01.02.2016 | Original Article
Increase in urinary sodium excretion in spinal cord injury patients in the emergency department
R. Kogawa, K. Kinoshita, K. Tanjoh
European Journal of Trauma and Emergency Surgery
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Spinal cord injury (SCI) is a pathological condition known to produce hyponatremia. The aim of this study was to elucidate the dynamics of urinary sodium excretion in patients with spinal cord injury.
SCI patients undergoing intensive care management were enrolled in this study. These patients were divided into two groups: those with Frankel Grade A spinal cord injury manifesting complete, severe motor disorders (FA group) and those with incomplete spinal cord injury (non-FA group). The occurrence of episode of hyponatremia (serum sodium <135 mmol/L), hypotension, and bradycardia during the first 14 hospital days was counted and fractional excretion of sodium (FENa) was calculated on the 1st, 7th, and 14th hospital days.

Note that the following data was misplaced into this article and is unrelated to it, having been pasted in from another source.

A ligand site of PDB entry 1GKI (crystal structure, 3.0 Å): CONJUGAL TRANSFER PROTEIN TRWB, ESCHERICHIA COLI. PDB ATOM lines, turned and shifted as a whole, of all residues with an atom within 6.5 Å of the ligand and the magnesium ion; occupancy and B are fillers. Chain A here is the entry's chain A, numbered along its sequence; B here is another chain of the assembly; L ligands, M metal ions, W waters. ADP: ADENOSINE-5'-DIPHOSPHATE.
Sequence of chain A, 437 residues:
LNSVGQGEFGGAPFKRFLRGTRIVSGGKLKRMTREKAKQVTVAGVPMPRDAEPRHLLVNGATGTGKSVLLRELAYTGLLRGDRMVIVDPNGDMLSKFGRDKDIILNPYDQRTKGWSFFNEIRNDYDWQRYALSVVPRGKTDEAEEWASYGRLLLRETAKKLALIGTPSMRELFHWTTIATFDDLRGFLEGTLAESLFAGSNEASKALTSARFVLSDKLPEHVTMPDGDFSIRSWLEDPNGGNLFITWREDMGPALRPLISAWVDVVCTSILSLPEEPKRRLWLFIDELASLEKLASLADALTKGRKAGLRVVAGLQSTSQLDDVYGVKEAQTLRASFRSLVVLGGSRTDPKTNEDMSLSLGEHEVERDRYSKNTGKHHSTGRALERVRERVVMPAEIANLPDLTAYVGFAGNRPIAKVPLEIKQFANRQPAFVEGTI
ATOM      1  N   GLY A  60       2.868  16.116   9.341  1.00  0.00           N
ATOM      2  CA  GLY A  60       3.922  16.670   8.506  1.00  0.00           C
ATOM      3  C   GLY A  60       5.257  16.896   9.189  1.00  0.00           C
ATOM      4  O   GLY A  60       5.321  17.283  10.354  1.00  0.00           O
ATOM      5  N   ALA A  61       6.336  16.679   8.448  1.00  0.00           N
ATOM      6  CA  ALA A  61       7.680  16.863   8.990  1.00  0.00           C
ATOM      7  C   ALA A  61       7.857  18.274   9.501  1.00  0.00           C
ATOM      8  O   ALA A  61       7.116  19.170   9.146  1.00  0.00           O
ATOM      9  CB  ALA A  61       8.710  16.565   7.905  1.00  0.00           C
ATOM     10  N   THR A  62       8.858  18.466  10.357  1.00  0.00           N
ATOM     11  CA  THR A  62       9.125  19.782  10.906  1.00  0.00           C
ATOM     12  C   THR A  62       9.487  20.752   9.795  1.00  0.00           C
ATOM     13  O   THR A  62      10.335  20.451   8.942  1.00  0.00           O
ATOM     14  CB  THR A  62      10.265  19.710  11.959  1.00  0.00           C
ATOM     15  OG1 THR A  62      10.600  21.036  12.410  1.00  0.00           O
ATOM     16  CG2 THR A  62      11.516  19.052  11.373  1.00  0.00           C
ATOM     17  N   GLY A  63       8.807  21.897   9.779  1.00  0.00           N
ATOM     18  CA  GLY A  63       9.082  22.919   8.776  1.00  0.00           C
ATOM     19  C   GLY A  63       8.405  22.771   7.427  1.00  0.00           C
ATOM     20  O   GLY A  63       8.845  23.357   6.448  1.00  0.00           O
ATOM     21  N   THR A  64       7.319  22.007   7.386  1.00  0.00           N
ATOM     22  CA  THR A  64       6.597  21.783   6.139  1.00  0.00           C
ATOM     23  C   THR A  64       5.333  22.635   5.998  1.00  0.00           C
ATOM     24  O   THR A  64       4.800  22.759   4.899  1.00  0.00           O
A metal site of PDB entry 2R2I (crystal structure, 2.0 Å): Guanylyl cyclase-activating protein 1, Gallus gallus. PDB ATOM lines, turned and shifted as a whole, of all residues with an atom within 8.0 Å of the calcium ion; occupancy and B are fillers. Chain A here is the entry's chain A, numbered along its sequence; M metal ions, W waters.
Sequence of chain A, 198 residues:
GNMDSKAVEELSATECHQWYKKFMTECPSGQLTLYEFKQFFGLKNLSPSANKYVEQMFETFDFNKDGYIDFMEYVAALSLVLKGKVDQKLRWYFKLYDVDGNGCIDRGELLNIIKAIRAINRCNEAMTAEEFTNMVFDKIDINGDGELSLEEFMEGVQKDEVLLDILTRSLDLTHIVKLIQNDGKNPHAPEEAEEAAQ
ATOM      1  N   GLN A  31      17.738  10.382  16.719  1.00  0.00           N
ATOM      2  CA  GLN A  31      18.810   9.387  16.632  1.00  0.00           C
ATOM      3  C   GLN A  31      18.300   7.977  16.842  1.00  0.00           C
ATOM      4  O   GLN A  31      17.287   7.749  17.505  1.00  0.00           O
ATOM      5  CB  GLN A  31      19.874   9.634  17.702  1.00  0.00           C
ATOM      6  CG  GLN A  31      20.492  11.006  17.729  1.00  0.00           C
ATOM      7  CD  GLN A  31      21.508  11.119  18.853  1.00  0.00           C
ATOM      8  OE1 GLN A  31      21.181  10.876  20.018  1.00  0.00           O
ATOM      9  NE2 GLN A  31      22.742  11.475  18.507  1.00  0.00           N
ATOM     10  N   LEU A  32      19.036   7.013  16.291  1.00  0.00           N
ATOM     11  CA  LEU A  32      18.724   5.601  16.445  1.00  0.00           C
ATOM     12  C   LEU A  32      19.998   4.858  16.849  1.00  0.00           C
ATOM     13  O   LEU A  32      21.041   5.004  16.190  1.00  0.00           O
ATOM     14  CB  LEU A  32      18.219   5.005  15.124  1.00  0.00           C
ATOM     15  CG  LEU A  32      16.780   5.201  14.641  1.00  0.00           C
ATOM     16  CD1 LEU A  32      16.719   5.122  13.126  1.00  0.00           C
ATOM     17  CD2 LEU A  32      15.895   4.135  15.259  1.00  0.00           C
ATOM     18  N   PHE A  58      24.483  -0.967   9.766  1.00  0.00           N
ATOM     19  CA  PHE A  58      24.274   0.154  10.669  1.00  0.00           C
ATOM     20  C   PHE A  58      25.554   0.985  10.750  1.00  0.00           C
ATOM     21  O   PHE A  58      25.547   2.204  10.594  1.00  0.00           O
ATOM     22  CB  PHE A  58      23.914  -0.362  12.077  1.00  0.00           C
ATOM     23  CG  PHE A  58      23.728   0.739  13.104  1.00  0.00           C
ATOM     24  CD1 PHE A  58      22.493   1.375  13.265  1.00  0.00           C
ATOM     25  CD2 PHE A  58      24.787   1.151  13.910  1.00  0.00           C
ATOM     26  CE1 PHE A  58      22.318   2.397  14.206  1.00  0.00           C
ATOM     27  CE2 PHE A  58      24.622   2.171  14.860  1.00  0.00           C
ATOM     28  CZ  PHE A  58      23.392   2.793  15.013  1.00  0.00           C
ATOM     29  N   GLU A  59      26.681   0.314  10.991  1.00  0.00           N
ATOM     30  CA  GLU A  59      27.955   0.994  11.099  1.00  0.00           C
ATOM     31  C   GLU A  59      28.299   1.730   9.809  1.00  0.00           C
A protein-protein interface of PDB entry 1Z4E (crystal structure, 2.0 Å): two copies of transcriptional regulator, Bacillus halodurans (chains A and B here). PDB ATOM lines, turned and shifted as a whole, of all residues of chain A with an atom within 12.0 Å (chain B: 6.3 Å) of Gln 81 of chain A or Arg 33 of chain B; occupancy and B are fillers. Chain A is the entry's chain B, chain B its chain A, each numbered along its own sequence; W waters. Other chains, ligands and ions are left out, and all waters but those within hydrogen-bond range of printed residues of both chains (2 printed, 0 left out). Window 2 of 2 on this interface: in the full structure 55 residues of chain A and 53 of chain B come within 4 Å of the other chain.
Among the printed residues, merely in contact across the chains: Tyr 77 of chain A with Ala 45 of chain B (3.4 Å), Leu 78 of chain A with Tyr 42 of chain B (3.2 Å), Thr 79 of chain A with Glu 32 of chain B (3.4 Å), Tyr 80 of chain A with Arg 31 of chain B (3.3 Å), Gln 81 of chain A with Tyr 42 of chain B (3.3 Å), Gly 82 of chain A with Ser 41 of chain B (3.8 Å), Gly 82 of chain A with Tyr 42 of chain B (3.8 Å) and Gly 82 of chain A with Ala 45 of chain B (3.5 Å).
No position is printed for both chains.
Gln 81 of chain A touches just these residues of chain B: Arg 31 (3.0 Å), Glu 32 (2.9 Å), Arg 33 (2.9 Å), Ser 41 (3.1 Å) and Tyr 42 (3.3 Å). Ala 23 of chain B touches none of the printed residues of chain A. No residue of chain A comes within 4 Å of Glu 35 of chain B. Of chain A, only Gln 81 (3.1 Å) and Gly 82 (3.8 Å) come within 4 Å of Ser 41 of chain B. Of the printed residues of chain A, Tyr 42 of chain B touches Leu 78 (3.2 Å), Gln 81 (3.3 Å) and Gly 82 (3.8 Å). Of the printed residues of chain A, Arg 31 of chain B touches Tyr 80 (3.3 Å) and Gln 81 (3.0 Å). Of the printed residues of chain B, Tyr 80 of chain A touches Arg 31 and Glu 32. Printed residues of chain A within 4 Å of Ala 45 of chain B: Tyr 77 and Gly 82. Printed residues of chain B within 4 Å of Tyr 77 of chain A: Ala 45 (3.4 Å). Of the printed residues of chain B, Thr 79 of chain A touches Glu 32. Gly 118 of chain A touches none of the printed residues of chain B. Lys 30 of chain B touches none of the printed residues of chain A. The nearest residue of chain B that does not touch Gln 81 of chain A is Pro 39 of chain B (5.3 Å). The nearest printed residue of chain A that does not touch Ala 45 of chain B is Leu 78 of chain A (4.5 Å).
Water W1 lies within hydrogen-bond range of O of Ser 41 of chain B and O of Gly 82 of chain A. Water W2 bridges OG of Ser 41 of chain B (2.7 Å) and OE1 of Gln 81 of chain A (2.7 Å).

Thirty-four patients (FA group, n = 9; non-FA group, n = 25) were included. Eight patients (88.9 %) in the FA group and three patients (12 %) in the non-FA group experienced at least one episode of hyponatremia during the first 14 hospital days. In the FA group, the FENa was significantly increased on the 7th and 14th hospital days compared to the 1st hospital day. FENa on the 14th hospital day was a significant independent predictor of hyponatremic episodes. Hypotension and bradycardia as the symptoms of sympathetic blockade differed significantly as independent predictors of increased FENa on the 14th hospital day.
Urinary sodium excretion calculated by FENa increased in patients with severe spinal cord injury. Sympathetic blockade due to SCI may increase urine sodium excretion and lead to hyponatremia.